One of the problems I’ve had writing about direct primary care (DPC) is that I end up sounding like an infomercial. I sound like I’m saying that my practice is better than others, and that I’m smarter than other people. This goes against the modesty that was so strongly preached to me as I grew up, and the biblical call to “consider others better than yourself.”
But this is basically the truth.
OK, I guess I’m just a conceited SOB. Sorry.
I was struck by the difference between my care and that of the rest of the system as I cared for a patient recently. She was complaining of a strange pulsating noise in her ear that had started a few weeks before. We chatted for a while, as I asked about any sinus symptoms, if she’d ever had anything else going on like this, what other significant symptoms she was having (headache, other sensory changes), and just general medical questions. The diagnosis remained a mystery as I went to examine her. The exam was not really helpful. She had no foreign bodies in her ear canal (something I was guessing I’d find), no fluid behind her eardrum, and basically a negative exam.
The diagnosis was “pulsatile tinnitus,” which is basically a description of her symptoms: a loud whooshing symptom in her ear. I’ve said in the past that one of the best tricks a doctor can do to bullshit patients is to use fancy words to describe exactly what the patient says to you. So when a person has a rash, you call it “dermatitis.” When they have a loose cough, you call it “bronchitis.” And when they hear their heartbeat as a “whooshing” in an ear, you call it “pulsatile tinnitus.” It offers absolutely no help to the patient, but it perhaps impresses them with your grasp of medical jargon and distracts them from the fact that you don’t know what is going on with them.
Not satisfied, I chatted with her some more, talking about tinnitus, something that I’ve had for the past 15-plus years. It came on suddenly in my 40s and was associated with the sudden inability to hear words in a crowded room. This is one of the few bad things I’ve inherited from my now 92-year-old dad. I talked to her about the frustration of this condition and how certain things make it worse. One of the main things is when other people mention the ringing in their ears. It makes me so aware that the volume of my tinnitus is turned up to “high” (it is very loud as I type these words). Another thing that makes tinnitus worse, I mentioned, is aspirin therapy.
She interrupted my rambling. “Wait. aspirin makes it worse? I just started on aspirin therapy for my knee a couple of weeks ago.” And that is pretty much exactly when her pulsatile tinnitus began. This was about 20 minutes into my time in the room with her. Let me clarify: she had spent 25 minutes in my office, 20 of which was spent discussing her situation with me. She didn’t wait to see me, and I didn’t spend my time staring at a computer screen making her answer questions to satisfy data quality measures. I just talked to her, and this fact came out at minute 20 of that discussion. That’s a moment in the exam room that doesn’t happen often: after 20 minutes of discussion.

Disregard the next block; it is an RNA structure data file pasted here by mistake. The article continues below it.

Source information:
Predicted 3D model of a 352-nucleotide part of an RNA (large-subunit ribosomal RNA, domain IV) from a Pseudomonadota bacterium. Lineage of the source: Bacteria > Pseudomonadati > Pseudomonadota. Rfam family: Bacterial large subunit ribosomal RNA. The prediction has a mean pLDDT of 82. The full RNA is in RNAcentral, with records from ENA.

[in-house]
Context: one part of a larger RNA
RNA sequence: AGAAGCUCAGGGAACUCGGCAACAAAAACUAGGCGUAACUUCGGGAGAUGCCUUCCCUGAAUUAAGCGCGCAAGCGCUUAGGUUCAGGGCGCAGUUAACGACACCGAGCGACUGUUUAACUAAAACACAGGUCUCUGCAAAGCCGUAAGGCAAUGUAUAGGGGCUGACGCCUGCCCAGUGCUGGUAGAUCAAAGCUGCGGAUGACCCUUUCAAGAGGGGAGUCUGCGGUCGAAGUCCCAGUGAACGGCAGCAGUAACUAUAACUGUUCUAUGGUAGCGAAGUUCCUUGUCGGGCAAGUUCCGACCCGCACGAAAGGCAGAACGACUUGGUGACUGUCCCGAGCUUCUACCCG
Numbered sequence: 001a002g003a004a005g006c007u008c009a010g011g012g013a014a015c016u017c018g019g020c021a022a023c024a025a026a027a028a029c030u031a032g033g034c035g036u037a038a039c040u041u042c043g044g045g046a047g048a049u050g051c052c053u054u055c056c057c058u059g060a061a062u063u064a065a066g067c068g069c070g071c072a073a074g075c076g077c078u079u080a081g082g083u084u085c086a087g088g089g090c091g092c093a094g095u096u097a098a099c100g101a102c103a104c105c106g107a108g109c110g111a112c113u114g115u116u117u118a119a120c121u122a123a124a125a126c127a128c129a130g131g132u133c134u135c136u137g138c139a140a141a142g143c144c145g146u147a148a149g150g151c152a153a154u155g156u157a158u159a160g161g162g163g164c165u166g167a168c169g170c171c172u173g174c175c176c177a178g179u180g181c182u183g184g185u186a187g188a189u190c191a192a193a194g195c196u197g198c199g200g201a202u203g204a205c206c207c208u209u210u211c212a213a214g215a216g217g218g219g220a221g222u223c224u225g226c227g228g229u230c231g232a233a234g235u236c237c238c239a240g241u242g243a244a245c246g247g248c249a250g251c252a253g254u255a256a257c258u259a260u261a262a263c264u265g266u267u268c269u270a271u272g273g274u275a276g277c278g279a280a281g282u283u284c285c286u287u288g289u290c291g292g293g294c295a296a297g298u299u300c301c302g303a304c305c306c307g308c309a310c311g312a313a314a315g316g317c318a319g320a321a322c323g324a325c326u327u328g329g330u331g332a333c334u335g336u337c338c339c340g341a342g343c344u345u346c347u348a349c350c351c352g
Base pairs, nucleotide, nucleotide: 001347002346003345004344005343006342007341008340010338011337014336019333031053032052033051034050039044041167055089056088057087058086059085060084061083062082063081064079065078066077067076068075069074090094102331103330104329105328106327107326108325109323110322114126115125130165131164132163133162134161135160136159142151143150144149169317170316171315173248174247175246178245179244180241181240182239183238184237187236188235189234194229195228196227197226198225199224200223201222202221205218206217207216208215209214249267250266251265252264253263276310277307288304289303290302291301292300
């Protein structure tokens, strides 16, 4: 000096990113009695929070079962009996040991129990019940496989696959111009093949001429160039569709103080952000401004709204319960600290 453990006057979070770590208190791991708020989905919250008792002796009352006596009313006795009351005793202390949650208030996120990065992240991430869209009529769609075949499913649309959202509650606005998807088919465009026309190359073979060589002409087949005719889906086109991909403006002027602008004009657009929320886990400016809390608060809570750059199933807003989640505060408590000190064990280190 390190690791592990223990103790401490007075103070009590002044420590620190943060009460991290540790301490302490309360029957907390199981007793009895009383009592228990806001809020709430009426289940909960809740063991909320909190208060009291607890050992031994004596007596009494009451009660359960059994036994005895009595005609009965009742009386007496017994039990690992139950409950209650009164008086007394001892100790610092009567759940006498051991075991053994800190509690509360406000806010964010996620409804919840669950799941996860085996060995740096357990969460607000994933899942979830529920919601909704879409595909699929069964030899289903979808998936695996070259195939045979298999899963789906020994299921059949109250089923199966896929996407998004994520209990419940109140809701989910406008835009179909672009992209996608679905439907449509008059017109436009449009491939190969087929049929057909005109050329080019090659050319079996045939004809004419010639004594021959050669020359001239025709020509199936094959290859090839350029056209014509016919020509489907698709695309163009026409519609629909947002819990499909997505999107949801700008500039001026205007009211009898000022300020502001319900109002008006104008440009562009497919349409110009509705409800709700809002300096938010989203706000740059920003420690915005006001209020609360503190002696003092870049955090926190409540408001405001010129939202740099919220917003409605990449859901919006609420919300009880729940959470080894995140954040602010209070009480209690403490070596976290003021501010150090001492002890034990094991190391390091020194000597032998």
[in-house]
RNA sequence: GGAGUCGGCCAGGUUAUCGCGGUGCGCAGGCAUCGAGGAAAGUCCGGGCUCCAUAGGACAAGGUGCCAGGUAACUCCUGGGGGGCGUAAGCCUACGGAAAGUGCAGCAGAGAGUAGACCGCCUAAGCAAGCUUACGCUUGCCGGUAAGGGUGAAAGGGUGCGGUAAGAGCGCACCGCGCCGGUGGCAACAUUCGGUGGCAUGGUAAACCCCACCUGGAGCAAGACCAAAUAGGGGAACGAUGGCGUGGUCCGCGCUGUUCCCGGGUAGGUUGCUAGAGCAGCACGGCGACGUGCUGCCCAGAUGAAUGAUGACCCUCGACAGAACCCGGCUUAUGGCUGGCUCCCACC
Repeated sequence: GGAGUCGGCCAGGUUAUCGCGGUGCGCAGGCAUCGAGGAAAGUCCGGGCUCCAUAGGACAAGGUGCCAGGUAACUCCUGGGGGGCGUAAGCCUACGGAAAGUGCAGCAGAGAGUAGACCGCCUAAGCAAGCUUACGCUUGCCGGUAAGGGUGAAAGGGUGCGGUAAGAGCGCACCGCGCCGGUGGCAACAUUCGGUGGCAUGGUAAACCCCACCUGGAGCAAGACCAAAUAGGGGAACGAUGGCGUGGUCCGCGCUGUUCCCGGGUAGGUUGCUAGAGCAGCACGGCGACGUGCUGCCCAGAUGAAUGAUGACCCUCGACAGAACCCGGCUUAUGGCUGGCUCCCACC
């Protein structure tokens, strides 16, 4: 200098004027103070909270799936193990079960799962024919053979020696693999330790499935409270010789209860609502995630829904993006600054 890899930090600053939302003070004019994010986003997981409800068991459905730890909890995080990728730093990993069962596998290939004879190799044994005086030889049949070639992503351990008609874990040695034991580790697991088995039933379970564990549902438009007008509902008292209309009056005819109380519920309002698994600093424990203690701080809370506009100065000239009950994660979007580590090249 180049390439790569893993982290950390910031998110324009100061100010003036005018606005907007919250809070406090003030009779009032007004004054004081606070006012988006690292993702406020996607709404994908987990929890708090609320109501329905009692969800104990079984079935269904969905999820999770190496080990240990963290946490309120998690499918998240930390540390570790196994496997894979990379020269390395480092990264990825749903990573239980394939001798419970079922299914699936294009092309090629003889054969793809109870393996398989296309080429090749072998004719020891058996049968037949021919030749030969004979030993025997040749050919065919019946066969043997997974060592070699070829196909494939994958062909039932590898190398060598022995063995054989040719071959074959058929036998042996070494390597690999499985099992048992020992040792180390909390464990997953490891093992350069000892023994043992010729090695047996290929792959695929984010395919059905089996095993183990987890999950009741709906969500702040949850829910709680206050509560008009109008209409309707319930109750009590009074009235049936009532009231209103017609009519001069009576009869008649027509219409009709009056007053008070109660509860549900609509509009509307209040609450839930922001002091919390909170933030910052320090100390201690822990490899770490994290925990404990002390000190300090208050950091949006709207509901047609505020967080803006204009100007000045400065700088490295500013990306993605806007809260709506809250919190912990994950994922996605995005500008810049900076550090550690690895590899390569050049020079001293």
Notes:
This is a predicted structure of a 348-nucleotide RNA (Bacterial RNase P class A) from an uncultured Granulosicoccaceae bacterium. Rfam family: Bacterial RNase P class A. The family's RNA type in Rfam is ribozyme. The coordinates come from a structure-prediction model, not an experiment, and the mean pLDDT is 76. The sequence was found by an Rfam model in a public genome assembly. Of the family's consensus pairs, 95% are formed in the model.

This is one of the reasons I believe the DPC practice model is clearly superior to the “care as usual” with the assembly line/hamster wheel care that is done by most primary care doctors. I have time. I can listen. I can chat with people until important information emerges. In many, if not most, primary care practices, this patient would’ve been referred to ENT for a workup that may have possibly resulted in lab testing and likely CT scans or other testing.
Having the time to listen was superior to an ENT consult, labs, or a CT scan. Time is something I have for patients, even after growing my practice to 800 patients. I give them 30 minutes of my time for normal visits, and 60 for complex care or new patient visits. Often the time I spend is shorter, but that time is available. This is exactly the opposite of what happens in most primary care settings. I used to have only 15 minutes set aside for people, much of which was devoted to documentation, and had to stretch that out to 30 or more minutes to get in the basics of care for complex problems.
With so much attention to physician burnout and the high cost of care, the discussion spends far too little time talking about the lack of time most primary care docs have for their patients. Before I left my old practice (nearly seven years ago!), I was increasingly burdened by the fact that I was increasingly being robbed of the time necessary to give good care. I was spending too much time dealing with red tape from the insurance companies and from the rules from the government aimed at “improving care.” Since quitting, I’ve yet to see more than 15 patients in any given day, and am often reminded how much my patients appreciate the time I can spend with them.
It doesn’t matter to me how we accomplish it—whether by the direct care model or another—but we must fix this problem. Primary care just had its worst year in matching residents from medical school, this at a time when we need more primary care doctors and less specialists.
My decision to practice this way has saved my career, has healed my heart, has saved money for my patients, and has given me the time to listen, and the time to care for them.
Rob Lamberts, MD, is a board-certified internist and pediatrician who runs Dr. Rob Lamberts, LLC, a direct primary care practice in Augusta, Ga. He also recently gave a TED talk on the DPC model. Have questions about DPC? Email [email protected].